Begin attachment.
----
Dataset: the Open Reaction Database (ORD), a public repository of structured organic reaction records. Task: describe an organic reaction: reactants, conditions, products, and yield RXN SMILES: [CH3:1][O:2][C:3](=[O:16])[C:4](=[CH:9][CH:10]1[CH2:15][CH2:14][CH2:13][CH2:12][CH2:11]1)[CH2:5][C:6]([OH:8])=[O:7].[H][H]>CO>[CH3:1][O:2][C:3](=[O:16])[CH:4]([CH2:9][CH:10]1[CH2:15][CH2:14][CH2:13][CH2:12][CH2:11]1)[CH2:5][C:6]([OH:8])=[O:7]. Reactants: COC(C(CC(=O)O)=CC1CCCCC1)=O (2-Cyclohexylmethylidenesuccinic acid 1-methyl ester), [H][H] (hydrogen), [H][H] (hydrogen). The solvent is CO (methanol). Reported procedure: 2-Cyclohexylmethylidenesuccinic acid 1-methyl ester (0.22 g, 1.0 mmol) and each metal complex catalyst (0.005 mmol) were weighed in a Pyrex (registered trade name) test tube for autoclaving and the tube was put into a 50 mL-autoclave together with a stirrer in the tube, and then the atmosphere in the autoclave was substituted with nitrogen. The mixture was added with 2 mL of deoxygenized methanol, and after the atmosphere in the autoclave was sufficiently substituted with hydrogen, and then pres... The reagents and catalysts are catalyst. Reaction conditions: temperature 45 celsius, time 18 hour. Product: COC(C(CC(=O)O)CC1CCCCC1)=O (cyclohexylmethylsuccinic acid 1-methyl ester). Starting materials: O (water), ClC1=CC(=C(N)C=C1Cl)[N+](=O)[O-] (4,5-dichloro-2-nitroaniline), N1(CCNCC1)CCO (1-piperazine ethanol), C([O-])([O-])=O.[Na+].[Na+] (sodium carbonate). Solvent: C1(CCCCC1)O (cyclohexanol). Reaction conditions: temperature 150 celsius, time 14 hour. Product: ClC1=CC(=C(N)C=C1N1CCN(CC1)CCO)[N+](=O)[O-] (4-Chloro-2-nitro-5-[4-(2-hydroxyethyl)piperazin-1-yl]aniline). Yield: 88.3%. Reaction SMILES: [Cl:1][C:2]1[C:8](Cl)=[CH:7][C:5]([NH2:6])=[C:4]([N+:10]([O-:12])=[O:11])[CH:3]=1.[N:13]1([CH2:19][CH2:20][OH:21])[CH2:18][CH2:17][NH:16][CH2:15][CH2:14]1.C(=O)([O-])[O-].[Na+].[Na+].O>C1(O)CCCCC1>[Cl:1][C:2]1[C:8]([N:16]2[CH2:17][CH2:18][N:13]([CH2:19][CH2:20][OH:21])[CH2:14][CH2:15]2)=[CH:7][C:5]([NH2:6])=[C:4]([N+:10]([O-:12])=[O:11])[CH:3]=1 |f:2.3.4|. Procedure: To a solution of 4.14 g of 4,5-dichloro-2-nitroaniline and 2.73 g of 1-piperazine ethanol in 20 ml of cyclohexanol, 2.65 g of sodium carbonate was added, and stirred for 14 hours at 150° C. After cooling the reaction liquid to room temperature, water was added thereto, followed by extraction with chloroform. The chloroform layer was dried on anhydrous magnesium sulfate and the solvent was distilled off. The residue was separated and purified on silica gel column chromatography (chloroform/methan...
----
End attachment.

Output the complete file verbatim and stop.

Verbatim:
Dataset: the Open Reaction Database (ORD), a public repository of structured organic reaction records. Task: describe an organic reaction: reactants, conditions, products, and yield RXN SMILES: [CH3:1][O:2][C:3](=[O:16])[C:4](=[CH:9][CH:10]1[CH2:15][CH2:14][CH2:13][CH2:12][CH2:11]1)[CH2:5][C:6]([OH:8])=[O:7].[H][H]>CO>[CH3:1][O:2][C:3](=[O:16])[CH:4]([CH2:9][CH:10]1[CH2:15][CH2:14][CH2:13][CH2:12][CH2:11]1)[CH2:5][C:6]([OH:8])=[O:7]. Reactants: COC(C(CC(=O)O)=CC1CCCCC1)=O (2-Cyclohexylmethylidenesuccinic acid 1-methyl ester), [H][H] (hydrogen), [H][H] (hydrogen). The solvent is CO (methanol). Reported procedure: 2-Cyclohexylmethylidenesuccinic acid 1-methyl ester (0.22 g, 1.0 mmol) and each metal complex catalyst (0.005 mmol) were weighed in a Pyrex (registered trade name) test tube for autoclaving and the tube was put into a 50 mL-autoclave together with a stirrer in the tube, and then the atmosphere in the autoclave was substituted with nitrogen. The mixture was added with 2 mL of deoxygenized methanol, and after the atmosphere in the autoclave was sufficiently substituted with hydrogen, and then pres... The reagents and catalysts are catalyst. Reaction conditions: temperature 45 celsius, time 18 hour. Product: COC(C(CC(=O)O)CC1CCCCC1)=O (cyclohexylmethylsuccinic acid 1-methyl ester). Starting materials: O (water), ClC1=CC(=C(N)C=C1Cl)[N+](=O)[O-] (4,5-dichloro-2-nitroaniline), N1(CCNCC1)CCO (1-piperazine ethanol), C([O-])([O-])=O.[Na+].[Na+] (sodium carbonate). Solvent: C1(CCCCC1)O (cyclohexanol). Reaction conditions: temperature 150 celsius, time 14 hour. Product: ClC1=CC(=C(N)C=C1N1CCN(CC1)CCO)[N+](=O)[O-] (4-Chloro-2-nitro-5-[4-(2-hydroxyethyl)piperazin-1-yl]aniline). Yield: 88.3%. Reaction SMILES: [Cl:1][C:2]1[C:8](Cl)=[CH:7][C:5]([NH2:6])=[C:4]([N+:10]([O-:12])=[O:11])[CH:3]=1.[N:13]1([CH2:19][CH2:20][OH:21])[CH2:18][CH2:17][NH:16][CH2:15][CH2:14]1.C(=O)([O-])[O-].[Na+].[Na+].O>C1(O)CCCCC1>[Cl:1][C:2]1[C:8]([N:16]2[CH2:17][CH2:18][N:13]([CH2:19][CH2:20][OH:21])[CH2:14][CH2:15]2)=[CH:7][C:5]([NH2:6])=[C:4]([N+:10]([O-:12])=[O:11])[CH:3]=1 |f:2.3.4|. Procedure: To a solution of 4.14 g of 4,5-dichloro-2-nitroaniline and 2.73 g of 1-piperazine ethanol in 20 ml of cyclohexanol, 2.65 g of sodium carbonate was added, and stirred for 14 hours at 150° C. After cooling the reaction liquid to room temperature, water was added thereto, followed by extraction with chloroform. The chloroform layer was dried on anhydrous magnesium sulfate and the solvent was distilled off. The residue was separated and purified on silica gel column chromatography (chloroform/methan...